The classified oil shale particles are then conveyed to a bank of centrifuges 22, where each separate batch of particle sizes may be separately centrifuged for a longer or shorter time, at a higher or lower centrifuge rotation rate, according to the most energy-efficient program of extraction of the oil therefrom. The centrifuges 22 are preferably of the continuous-feed type. If needed, as indicated symbolically at 23 in FIG. 2, additional heat may be applied to any of the classified portions of crush oil shale during the centrifuging step, but energy will be conserved by applying the heat only to that range of particle sizes requiring additional heat. The additional heat may be applied by any of the techniques discussed above in connection with heating in the classification step.

Also as shown in FIG. 2, the heating step may be carried out independently of the classifying step for any or all portions of the crushed oil shale, and the additional heat for any one or more portions may be applied in a separate step before centrifuging that portion, rather than in the centrifuge 22. The petroleum products may be taken off the centrifuges separately and kept separate, as indicated in FIG. 1, or one or more of them may be combined as indicated in FIG. 2.

From the foregoing, it may be seen that a method for oil extraction from oil shale has been provided which maximizes the efficiency of extraction and conserves the input energy required by providing separate centrifuging routines for each group of oil shale particle sizes. The method also contemplates both simultaneous heating and classification and separate additional heat after classification for those particle sizes requiring it, and the method is adaptable to several types of heat application.

Patent Citations
Cited PatentFiling datePublication dateApplicantTitle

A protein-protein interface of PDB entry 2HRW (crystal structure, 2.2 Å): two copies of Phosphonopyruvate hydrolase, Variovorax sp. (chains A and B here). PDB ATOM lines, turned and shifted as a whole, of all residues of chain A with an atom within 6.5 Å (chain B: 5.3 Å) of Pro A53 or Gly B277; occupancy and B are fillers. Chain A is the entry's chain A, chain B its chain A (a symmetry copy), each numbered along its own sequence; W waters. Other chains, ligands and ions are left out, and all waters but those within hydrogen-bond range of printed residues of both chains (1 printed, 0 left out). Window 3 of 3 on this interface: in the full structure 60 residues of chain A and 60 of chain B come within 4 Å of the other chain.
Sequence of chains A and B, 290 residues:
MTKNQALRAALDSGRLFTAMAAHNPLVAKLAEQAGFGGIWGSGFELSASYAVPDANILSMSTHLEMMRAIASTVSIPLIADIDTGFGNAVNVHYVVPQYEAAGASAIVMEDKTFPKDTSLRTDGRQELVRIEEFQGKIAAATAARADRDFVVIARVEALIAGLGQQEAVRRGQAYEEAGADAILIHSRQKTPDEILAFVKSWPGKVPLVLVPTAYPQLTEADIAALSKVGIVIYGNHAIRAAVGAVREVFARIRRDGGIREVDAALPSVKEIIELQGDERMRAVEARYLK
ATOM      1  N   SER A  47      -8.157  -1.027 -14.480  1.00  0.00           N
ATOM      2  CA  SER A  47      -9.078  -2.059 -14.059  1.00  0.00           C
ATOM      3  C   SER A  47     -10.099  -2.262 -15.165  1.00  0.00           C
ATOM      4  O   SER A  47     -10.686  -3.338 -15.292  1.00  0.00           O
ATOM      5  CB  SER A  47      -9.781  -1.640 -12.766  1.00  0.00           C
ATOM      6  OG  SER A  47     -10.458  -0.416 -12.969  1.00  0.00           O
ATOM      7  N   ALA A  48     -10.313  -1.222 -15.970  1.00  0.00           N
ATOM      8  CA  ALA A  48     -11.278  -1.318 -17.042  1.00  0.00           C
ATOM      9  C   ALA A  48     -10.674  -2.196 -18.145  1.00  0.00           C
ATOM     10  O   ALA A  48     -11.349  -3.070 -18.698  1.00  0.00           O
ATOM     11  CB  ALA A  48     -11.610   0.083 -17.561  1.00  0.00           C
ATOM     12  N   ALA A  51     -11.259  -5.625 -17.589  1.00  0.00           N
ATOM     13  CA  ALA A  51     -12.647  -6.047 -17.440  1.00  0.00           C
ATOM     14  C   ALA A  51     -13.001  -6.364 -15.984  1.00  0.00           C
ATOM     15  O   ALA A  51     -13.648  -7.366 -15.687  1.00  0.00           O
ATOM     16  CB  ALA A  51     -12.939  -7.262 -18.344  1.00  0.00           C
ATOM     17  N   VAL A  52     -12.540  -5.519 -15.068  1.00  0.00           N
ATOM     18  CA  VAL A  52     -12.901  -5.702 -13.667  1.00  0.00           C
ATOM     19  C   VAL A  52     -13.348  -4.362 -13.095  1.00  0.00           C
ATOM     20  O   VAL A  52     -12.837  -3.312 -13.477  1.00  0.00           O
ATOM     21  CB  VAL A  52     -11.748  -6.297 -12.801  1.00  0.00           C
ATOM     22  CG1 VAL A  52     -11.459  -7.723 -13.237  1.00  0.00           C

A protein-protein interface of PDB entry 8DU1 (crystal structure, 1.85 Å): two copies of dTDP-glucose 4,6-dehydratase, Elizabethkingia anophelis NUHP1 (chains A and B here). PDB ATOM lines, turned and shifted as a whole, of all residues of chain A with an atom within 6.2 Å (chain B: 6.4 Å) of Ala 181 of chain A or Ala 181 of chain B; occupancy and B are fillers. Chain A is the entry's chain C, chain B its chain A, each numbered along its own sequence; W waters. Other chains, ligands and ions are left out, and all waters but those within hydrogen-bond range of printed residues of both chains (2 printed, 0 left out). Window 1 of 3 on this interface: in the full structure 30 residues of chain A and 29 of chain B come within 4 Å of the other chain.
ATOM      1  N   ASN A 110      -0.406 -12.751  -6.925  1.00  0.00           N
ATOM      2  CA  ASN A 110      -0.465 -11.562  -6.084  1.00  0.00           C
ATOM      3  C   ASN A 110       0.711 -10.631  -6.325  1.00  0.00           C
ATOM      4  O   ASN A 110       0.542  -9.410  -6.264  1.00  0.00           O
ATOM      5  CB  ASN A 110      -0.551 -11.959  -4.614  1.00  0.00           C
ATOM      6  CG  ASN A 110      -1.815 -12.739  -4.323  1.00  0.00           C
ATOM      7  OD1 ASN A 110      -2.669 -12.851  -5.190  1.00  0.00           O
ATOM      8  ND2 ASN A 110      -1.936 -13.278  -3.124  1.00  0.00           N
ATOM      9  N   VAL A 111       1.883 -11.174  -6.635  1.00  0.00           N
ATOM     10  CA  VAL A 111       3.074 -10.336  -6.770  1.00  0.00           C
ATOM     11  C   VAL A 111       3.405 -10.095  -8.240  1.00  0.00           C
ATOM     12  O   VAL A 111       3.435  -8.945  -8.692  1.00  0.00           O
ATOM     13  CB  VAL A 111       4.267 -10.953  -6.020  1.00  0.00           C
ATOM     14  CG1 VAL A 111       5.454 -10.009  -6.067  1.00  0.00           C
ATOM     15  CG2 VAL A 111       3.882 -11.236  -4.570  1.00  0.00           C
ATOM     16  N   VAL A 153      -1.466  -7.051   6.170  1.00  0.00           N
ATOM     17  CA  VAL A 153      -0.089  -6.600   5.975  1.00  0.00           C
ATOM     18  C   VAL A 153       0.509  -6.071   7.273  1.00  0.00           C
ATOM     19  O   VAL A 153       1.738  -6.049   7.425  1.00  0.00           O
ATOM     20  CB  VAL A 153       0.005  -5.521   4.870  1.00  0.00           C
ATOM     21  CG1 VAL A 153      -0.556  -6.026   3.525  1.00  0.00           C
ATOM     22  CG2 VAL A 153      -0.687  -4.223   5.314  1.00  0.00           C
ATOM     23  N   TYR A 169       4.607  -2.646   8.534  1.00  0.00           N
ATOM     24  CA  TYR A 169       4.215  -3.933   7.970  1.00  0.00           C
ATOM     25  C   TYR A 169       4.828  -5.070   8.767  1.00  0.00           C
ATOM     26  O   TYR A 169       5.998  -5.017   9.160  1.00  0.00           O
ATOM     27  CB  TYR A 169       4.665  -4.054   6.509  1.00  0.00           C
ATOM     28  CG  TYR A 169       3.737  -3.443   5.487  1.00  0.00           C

US2911349 *May 16, 1957Nov 3, 1959Can Amera Oil Sanas Dev LtdExtraction of oil from oil shales and like oil bearing material
US3004898 *Dec 26, 1956Oct 17, 1961Union Oil CoShale retorting process
US3491016 *Jul 18, 1967Jan 20, 1970Phillips Petroleum CoProcess for treating crushed oil shale
US3499834 *Feb 16, 1967Mar 10, 1970Phillips Petroleum CoRetorting of hydrocarbonaceous solids
Referenced by
Citing PatentFiling datePublication dateApplicantTitle
US4166022 *Mar 27, 1978Aug 28, 1979Gulf Research & Development CompanyRecovery of oil from oil shale
US4514168 *Aug 15, 1983Apr 30, 1985Exxon Research And Engineering Co.Process for heating solids in a transfer line
US6464860Jul 5, 2000Oct 15, 2002Oren V. PetersonProcess and apparatus for generating carbon monoxide and extracting oil from oil shale
US6685879Dec 13, 2000Feb 3, 2004Oren V. PetersonProcess and apparatus for regenerating carbon monoxide and heating steel
US7070758Jul 18, 2003Jul 4, 2006Peterson Oren VProcess and apparatus for generating hydrogen from oil shale
US7749379Oct 5, 2007Jul 6, 2010Vary Petrochem, Llcseparating bitumen from oil sands in an efficient and environmentally acceptable manner, and for recovering residual bitumen from existing tailings ponds.
US7758746Sep 10, 2009Jul 20, 2010Vary Petrochem, LlcSeparating compositions and methods of use
US7785462Apr 16, 2010Aug 31, 2010Vary Petrochem, LlcSeparating compositions and methods of use
US7862709Apr 23, 2010Jan 4, 2011Vary Petrochem, Llcrecovering the bitumen from oil sands; with a mixture containing the wetting agent, the hydrotropic agent and a dispersant having flocculating characteristics; solvent -free; environmentally friendly
US7867385Apr 23, 2010Jan 11, 2011Vary Petrochem, Llcseparating bitumen from oil sands in an efficient and environmentally acceptable manner, and recovering residual bitumen from existing tailings ponds
US8037618 *Sep 19, 2007Oct 18, 2011Econ Maschinenbau Und Steuerungstechnik GmbhDevice for draining and drying solids, in particular plastics granulated under water
US8062512Dec 31, 2009Nov 22, 2011Vary Petrochem, LlcProcesses for bitumen separation
US8147680Nov 23, 2010Apr 3, 2012Vary Petrochem, LlcSeparating compositions
US8147681Nov 23, 2010Apr 3, 2012Vary Petrochem, LlcSeparating compositions
US8268165Nov 18, 2011Sep 18, 2012Vary Petrochem, LlcProcesses for bitumen separation
US8372272Apr 2, 2012Feb 12, 2013Vary Petrochem LlcSeparating compositions
US8414764Apr 2, 2012Apr 9, 2013Vary Petrochem LlcSeparating compositions
Classifications
U.S. Classification208/425, 208/426
International ClassificationC10G1/02
Cooperative ClassificationC10G1/02
European ClassificationC10G1/02